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In a weekend filled with festive spirit and the celebration of the Chuseok holiday in South Korea, local films took center stage at the box office, leaving a significant impact on the country’s cinema landscape. Three homegrown productions garnered considerable attention and revenue, offering audiences a diverse range of cinematic experiences.
Leading the charge was the comedy-fantasy film “Dr Cheon and the Lost Talisman.” Featuring the ever-charismatic Gang Dong-won in the lead role of a sorcerer, the movie seamlessly blended elements of comedy, action, fist-fights, and exorcisms. Its appeal resonated strongly with audiences, resulting in a remarkable box office performance.
Over the course of the weekend, “Dr Cheon and the Lost Talisman” earned a staggering $5.98 million, securing a dominant market share of more than 48%. This impressive feat, however, is not limited to the weekend alone. Since its release on a Wednesday, including previews from the previous week, the film has raked in a cumulative total of $8.37 million, solidifying its position as a cinematic hit.
A close runner-up in the weekend’s box office race was “Road to Boston,” a nationalistic sports drama that chronicles the journey of underdog Korean marathon runners from more than half a century ago. Directed by Kang Je-gyu, one of the pioneers of the Korean patriotic spectacle genre, the film had been in the making prior to the onset of COVID-19. Despite the pandemic-related delays, “Road to Boston” finally made its debut and proved its enduring appeal.
Over the Chuseok holiday weekend, “Road to Boston” earned a commendable $2.88 million. However, its success extended beyond these three days, as it amassed a total of $4.05 million during its opening five-day run since its Wednesday release. The film’s themes of perseverance and triumph resonated strongly with viewers, making it a heartwarming addition to the holiday film lineup.
Securing the third spot at the box office was “Cobweb,” a period piece that initially premiered at the prestigious Cannes Film Festival in May. The film, however, was not without controversy, as it faced scrutiny over whether its lead character accurately represented one of Korean film pioneers or was merely a pastiche.
Despite these challenges, “Cobweb” overcame an injunction through an out-of-court settlement and adhered to its scheduled Wednesday release. Over the weekend, it managed to garner $937,000 in ticket sales, with a total of $1.59 million in its opening five days. The film’s ability to navigate through controversy and deliver an engaging narrative was commendable.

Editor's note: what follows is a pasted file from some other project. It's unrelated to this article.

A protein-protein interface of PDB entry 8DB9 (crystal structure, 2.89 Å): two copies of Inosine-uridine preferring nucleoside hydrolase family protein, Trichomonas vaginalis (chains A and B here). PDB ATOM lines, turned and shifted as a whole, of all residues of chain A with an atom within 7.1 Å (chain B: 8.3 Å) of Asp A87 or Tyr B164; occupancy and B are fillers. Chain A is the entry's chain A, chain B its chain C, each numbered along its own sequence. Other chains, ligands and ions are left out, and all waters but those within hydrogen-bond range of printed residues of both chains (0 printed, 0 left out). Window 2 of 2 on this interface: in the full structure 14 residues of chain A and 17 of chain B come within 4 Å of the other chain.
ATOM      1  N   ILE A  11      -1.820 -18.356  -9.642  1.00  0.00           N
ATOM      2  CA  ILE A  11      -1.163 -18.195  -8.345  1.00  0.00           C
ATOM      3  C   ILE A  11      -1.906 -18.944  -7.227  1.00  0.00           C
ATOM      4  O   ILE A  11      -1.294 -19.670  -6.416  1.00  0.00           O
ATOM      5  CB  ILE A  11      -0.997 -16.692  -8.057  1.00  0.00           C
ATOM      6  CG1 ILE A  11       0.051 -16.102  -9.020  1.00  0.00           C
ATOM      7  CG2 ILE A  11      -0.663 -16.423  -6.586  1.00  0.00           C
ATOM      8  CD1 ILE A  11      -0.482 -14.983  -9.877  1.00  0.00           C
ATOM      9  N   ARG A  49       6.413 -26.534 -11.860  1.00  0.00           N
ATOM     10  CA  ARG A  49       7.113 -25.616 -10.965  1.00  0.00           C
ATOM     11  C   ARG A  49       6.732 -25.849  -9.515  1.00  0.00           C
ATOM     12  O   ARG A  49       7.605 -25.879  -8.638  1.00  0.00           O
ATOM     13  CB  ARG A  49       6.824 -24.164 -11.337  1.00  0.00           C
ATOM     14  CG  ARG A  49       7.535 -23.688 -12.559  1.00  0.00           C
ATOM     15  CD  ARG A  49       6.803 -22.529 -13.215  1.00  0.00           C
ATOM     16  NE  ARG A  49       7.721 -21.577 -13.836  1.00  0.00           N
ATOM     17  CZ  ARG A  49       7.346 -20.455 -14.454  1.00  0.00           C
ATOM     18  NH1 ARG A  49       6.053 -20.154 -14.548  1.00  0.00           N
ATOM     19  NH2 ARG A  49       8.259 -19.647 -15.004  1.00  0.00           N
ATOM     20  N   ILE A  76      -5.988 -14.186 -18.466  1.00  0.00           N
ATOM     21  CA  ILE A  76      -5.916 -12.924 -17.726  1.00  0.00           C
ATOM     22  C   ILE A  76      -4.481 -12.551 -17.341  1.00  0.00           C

Notably, a U.S.-made horror film, “The Nun II,” also sought to capitalize on the holiday season by attempting to send shivers down the spines of moviegoers. It collected $918,000 during the weekend and accumulated $1.48 million over its first five days, proving that horror can be a lucrative genre during holidays.
In addition to these local and international releases, a Japanese animation titled “Butt Detective” made its entrance on Thursday, earning $343,000 during the weekend and $468,000 in its first four days. This unique offering added a touch of whimsy to the holiday film selection.
Among the holdover films, “Sleep,” a drama fantasy that had previously topped the charts throughout September, continued to draw audiences. It brought in $269,000 over the weekend, pushing its aggregate total to an impressive $10.0 million.
While the aggregate box office revenue of $12.5 million marked a significant improvement from the previous two weeks when cinemas were deprived of significant new titles, it was noted that this figure was relatively modest for a major holiday period. Comparatively, it fell lower than the earnings of all but one regular weekend during the months of July and August.
As the Chuseok holiday season comes to a close, South Korea’s cinematic landscape has been shaped by a trio of compelling local films that captured the hearts and minds of audiences. From the mystical world of “Dr Cheon and the Lost Talisman” to the inspiring story of “Road to Boston” and the intriguing narrative of “Cobweb,” these movies added depth and diversity to the holiday film lineup, reminding us of the enduring power of storytelling on the big screen.